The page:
African violets are easy to propagate from leaf cuttings. Root healthy medium sized leaves with 1-2 inch/2.5 – 5cm of stem attached. Leaves develop roots in about a month, and plantlets form within 4-6 weeks after that.

Other African Violet Care Tips

Grouping small plants together on a pebble tray is a good idea as it helps increase humidity and can make a really nice window display.


Trouble Shooting: African Violet Care


PROBLEM: Plant does not bloom

CAUSE: Too little light; a lack of darkness or too cold.

SOLUTION: African violets can stop blooming in winter when light levels are low and temperatures drop, so move plants to a bright south or west window.

Plants may also fail to bloom if they don’t receive 8 hours of darkness each night. In autumn and spring check that your plant is getting enough warmth.

In spring and summer, keep plants where light is less intensive and switch to a high phosphorous fertilizer. Some people add a light pinch of Epsom salts to water to help persuade plants to bloom.


PROBLEM: Old leaves shrivel to brown and fall off

CAUSE: African violets naturally do this

SOLUTION: Pinch off old leaves as they fail and dispose of them. Plants that are underfed shed more leaves than those that are adequately fed.


PROBLEM: Plant grows lopsided, curving to one side.

CAUSE: Natural response to directional light. In the wild, African violets grow between rocks, curving as needed to get the best light.

SOLUTION: To correct this you will need to renovate the plant. Remove all leaves except seven or eight in the central crown, then remove the old roots. Leaving a 3 inch / 7.5cm trunk. Set the groomed plant to root as if you were rooting a stem cutting. When new growth appears, transplant into African violet soil.


PROBLEM: Brown spots on leaves

CAUSE: Cold water on leaves or any water on leaves when plant is in bright light.

SOLUTION: Water from below to avoid wetting leaves. If leaves need to be cleaned, either brush them lightly with a dry paint brush or rinse them with lukewarm water on a dry warm day. Place plant in a shady spot until leaves are dry.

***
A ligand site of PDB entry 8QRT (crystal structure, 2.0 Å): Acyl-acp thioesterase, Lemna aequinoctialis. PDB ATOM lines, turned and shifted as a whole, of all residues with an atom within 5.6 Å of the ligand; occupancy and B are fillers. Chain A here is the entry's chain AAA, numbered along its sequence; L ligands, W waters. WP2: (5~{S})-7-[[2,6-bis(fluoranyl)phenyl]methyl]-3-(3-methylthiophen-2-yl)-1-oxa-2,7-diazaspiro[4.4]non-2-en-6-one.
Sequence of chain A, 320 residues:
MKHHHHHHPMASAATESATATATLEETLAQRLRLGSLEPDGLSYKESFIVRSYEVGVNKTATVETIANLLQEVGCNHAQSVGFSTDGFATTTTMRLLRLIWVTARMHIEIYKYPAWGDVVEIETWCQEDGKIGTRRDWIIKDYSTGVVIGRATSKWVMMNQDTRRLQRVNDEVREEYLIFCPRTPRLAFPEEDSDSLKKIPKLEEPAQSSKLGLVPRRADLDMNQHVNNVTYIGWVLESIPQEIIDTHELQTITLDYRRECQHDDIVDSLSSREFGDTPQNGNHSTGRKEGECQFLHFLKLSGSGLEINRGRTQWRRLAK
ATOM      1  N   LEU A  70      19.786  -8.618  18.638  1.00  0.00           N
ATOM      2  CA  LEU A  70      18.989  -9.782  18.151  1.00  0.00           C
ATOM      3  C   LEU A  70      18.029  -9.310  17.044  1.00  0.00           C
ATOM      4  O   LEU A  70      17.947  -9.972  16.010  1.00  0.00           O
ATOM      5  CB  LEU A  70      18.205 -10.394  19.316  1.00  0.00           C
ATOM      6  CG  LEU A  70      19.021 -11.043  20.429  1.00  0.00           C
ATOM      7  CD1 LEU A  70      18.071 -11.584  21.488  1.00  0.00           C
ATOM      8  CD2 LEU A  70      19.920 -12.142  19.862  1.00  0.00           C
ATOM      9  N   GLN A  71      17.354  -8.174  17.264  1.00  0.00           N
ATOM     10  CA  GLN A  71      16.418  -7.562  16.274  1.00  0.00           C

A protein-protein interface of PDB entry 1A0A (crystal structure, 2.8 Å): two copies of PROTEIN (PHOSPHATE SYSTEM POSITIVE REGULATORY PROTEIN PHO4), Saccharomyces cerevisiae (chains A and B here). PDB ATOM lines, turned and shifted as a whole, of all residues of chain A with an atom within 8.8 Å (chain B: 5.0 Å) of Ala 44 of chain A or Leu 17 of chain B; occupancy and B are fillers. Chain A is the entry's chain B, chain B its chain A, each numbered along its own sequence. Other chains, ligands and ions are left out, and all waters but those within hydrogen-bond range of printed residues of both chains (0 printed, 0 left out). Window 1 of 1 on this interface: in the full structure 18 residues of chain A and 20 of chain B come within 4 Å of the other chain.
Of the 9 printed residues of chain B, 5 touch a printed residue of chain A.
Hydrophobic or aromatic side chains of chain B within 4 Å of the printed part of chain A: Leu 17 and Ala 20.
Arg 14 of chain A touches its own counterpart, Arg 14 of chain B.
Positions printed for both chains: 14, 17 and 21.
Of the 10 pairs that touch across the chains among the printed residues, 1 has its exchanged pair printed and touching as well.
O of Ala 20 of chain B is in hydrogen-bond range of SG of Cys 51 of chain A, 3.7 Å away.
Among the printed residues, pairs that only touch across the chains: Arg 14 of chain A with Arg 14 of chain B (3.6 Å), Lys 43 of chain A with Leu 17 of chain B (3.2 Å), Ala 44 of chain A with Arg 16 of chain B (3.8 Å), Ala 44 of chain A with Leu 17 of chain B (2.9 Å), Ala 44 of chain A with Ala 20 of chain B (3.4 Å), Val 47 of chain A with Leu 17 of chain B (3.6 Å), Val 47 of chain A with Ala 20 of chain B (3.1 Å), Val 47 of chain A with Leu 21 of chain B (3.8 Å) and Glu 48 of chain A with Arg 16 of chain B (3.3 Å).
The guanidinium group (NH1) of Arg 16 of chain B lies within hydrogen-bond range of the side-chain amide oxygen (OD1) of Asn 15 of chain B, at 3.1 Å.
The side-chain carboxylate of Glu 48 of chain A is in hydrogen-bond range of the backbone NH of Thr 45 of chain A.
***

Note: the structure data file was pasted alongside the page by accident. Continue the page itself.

PROBLEM: Yellow leaves

CAUSE: This could be due to dry air, too much sun, or poor feeding or watering.

SOLUTION: Remove the plant from direct sunlight.  Raise humidity and check feeding and watering is in line with directions provided above.


PROBLEM: Grey fluff on leaves

CAUSE: This is most likely grey mold known as botrytis.

SOLUTION: Remove affected areas and treat with a fungicide.


PROBLEM: Leaves bleached and wilted; tiny insects on leaf undersides

CAUSE: Cyclamen mites

SOLUTION: This pest is difficult to control. Dispose of infected plant and isolate any others that were growing nearby.


I hope this article has been helpful in answering your question, how do you care for African violets?

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taking care of African Violets

Christine Mattner

What started out as purely a desire to keep my indoor plants alive has turned into a full-blown passion for sharing what I have learned over the years about selecting, growing and caring for indoor plants with those who may be new to the wonderful world of houseplants.